WILMINGTON, Mass. -- There were few positives for the Boston Bruins to take out of missing the Stanley Cup Playoffs last season for first time in eight seasons.
Forward Brad Marchand took advantage of Boston's extended time off over the summer to have surgery to repair torn tendons in his right elbow that had been bothering him since before the start of the 2014 postseason.
Marchand, who is taking part in informal workouts with teammates here at Ristuccia Arena, said he expects to be at full strength when training camp opens Sept. 17.
"It just started feeling better around the start of August," Marchand told NHL.com on Tuesday. "So it was tough. I couldn't do a whole lot of upper-body workouts for the first three months off. The last month has been good though. It's come around and it's feeling pretty good. But I'm still in the rehab process. So I'm trying to get my strength back up. It's tough to train on one side of your body. You don't want to get too out of whack when you do that, so now I'm just trying to get my strength back up and hopefully feel good for the season."
Marchand said he was in a cast for six weeks and then in a splint for another three or four weeks. During that time he was limited to running for exercise.
"But I just couldn't do any weights or anything like that for a while. So it was frustrating," he said. "With a long summer like that you want to try to train to get in shape and I was rehabbing for the first couple months. But it's feeling good now. I'm very happy I got it done and hopefully it'll come back stronger than before."
Despite the injury Marchand scored a Bruins-high 24 goals in 77 games last season.
"There were days where I couldn't even hold my stick," Marchand said. "It was always tough to shoot. There'd be times throughout the year where it was good. But when it was bad it was tough to even … like I wasn't shooting in practice and stuff like that. So it definitely affected my game a bit. So it was good to get it done."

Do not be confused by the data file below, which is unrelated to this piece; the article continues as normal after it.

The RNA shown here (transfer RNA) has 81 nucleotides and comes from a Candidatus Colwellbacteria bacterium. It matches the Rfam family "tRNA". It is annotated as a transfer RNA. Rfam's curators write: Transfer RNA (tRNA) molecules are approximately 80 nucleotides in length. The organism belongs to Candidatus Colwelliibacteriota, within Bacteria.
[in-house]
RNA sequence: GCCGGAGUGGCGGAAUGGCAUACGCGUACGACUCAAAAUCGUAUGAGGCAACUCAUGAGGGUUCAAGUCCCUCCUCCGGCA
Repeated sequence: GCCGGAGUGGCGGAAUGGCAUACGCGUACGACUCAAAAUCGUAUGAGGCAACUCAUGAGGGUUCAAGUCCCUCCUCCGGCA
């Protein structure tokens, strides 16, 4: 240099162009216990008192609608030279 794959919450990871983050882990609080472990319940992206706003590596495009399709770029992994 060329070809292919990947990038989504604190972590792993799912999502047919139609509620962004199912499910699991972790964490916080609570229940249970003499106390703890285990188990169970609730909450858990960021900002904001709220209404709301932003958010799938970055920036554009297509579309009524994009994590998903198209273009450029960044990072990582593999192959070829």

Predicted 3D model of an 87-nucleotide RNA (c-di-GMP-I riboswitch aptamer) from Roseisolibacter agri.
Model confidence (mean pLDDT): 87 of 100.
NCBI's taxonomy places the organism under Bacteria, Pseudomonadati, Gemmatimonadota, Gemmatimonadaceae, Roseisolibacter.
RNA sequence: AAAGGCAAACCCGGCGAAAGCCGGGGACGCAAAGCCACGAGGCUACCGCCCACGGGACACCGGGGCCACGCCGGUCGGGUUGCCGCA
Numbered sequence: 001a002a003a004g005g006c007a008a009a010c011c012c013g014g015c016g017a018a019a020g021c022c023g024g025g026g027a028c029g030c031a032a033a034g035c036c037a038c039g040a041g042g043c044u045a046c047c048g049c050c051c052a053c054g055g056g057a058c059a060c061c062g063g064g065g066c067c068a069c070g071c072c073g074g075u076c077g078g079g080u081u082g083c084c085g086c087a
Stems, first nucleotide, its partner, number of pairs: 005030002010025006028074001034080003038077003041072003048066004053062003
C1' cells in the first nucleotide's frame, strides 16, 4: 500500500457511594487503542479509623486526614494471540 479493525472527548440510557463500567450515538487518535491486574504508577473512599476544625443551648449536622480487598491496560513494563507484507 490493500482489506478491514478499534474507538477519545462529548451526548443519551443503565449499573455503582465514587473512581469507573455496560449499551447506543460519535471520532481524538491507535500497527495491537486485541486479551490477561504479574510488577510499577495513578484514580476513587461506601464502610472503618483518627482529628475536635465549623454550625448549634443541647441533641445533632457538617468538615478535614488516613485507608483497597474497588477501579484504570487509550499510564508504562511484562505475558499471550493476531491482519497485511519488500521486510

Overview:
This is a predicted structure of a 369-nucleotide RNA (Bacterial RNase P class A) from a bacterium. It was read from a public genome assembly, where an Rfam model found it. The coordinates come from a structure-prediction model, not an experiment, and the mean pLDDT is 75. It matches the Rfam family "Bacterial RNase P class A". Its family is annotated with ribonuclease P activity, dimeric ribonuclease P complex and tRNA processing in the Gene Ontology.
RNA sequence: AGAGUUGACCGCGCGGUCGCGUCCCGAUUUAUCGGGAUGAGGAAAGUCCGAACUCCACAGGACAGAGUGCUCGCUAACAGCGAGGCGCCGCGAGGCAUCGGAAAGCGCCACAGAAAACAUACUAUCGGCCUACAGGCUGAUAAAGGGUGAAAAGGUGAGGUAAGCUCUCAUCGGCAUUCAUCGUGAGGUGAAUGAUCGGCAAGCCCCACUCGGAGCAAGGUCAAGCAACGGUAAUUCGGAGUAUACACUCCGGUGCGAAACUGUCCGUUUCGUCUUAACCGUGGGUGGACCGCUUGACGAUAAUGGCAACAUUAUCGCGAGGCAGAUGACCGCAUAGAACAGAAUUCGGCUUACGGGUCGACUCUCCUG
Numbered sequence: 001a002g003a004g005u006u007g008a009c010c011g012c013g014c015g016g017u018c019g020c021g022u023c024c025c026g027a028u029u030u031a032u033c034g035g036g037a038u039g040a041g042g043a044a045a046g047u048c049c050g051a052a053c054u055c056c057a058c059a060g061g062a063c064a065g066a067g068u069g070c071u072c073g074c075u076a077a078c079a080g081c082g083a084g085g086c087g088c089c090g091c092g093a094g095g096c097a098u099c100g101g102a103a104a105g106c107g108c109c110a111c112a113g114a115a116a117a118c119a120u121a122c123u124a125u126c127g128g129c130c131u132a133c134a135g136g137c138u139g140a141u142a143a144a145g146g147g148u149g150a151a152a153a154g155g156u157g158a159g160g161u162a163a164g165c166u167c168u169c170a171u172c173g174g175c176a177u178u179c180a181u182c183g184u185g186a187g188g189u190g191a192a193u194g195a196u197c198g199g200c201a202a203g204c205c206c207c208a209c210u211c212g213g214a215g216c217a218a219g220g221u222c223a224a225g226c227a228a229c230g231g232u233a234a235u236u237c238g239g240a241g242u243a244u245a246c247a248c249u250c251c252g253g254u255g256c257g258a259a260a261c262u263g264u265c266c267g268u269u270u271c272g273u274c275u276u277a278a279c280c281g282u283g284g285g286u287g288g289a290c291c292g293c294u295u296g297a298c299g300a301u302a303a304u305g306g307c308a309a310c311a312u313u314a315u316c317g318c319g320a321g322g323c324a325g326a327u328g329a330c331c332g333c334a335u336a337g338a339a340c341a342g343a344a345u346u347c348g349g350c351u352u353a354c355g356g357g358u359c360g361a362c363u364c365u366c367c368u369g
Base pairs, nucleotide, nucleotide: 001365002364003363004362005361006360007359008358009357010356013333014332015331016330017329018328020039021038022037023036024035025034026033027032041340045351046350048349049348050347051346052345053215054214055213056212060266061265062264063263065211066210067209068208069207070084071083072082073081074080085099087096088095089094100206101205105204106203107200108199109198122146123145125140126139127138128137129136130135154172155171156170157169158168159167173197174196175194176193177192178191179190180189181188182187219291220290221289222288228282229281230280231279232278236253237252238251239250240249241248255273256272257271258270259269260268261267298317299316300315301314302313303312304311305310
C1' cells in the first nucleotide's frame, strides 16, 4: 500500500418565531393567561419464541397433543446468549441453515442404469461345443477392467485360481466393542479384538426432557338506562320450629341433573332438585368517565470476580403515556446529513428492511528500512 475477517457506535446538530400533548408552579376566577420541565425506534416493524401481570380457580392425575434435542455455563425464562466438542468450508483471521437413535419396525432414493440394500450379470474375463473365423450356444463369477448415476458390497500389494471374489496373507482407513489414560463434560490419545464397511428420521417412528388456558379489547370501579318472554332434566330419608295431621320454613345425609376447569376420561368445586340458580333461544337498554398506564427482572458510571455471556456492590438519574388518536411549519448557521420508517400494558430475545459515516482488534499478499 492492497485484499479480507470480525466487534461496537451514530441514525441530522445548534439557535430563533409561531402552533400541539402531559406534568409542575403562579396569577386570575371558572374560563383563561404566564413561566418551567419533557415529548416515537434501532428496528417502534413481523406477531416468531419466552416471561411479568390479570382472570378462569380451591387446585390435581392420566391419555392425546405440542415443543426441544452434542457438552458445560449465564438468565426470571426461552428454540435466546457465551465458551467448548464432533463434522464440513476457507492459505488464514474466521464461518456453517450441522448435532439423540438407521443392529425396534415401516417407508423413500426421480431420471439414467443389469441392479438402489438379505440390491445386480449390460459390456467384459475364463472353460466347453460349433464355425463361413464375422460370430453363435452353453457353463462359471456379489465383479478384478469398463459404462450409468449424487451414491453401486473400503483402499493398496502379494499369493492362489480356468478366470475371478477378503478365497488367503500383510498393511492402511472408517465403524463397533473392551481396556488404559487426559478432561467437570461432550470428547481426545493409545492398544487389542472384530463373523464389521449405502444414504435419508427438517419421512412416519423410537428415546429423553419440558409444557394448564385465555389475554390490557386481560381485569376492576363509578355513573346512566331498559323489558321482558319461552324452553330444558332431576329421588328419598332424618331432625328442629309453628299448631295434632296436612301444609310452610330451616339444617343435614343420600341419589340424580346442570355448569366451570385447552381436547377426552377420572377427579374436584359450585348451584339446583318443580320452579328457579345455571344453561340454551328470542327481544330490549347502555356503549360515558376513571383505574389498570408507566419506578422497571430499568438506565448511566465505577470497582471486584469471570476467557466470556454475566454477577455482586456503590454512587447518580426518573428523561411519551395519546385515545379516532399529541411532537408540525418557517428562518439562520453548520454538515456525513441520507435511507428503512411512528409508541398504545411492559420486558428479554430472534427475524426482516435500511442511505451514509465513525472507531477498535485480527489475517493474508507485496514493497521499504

The 27-year-old wouldn't reveal the specific cause of the injury but said it was hockey-related and happened shortly before the Bruins started their playoff run in 2014. Boston beat the Detroit Red Wings in five games in the Eastern Conference First Round but lost in seven games to the Montreal Canadiens in the Eastern Conference Second Round. Marchand did not score a goal in those 12 games.
Although Marchand came one goal shy of matching his 2013-14 total last season, his production was inconsistent. Before he scored in the Bruins' last two games of the season he went 15 games without a goal. With the Bruins battling for a playoff spot until the last weekend of the season, Marchand scored six goals in 20 games in March and April.
"It wasn't as bad throughout [2014-15] as it was before the  playoffs," Marchand said. "But it definitely still bothered me at times. It was more of a nuisance. Some days I wouldn't be able to work on things and it was frustrating."
The Bruins had a frustrating 2014-15 season in general. The lack of a playoff run led to the firing of general manager Peter Chiarelli, who was replaced by former assistant GM Don Sweeney, and the trades of defenseman Dougie Hamilton to the Calgary Flames and Milan Lucic to the Los Angeles Kings. Forward Matt Beleskey was signed as an unrestricted free agent and forward Jimmy Hayes was acquired in a trade with the Florida Panthers for Reilly Smith in an effort to better the Bruins' chances at returning to the playoffs.
Marchand is one of seven skaters remaining from the Bruins' 2011 Stanley Cup championship team.
"You don't know what approach you're going to take to switch things up," Marchand said. "And you saw, we lost some good players and brought in some good players. And guys that you thought could be here for a long time moved on. In this game you're never safe, and especially when you don't have a good year. Anything could happen. So I think we were definitely all worried going into the summer. But everyone's fortunate to be here and looking forward to the season."
Marchand's improvement in health might wind up being as big a change for the Bruins as their alterations to the roster.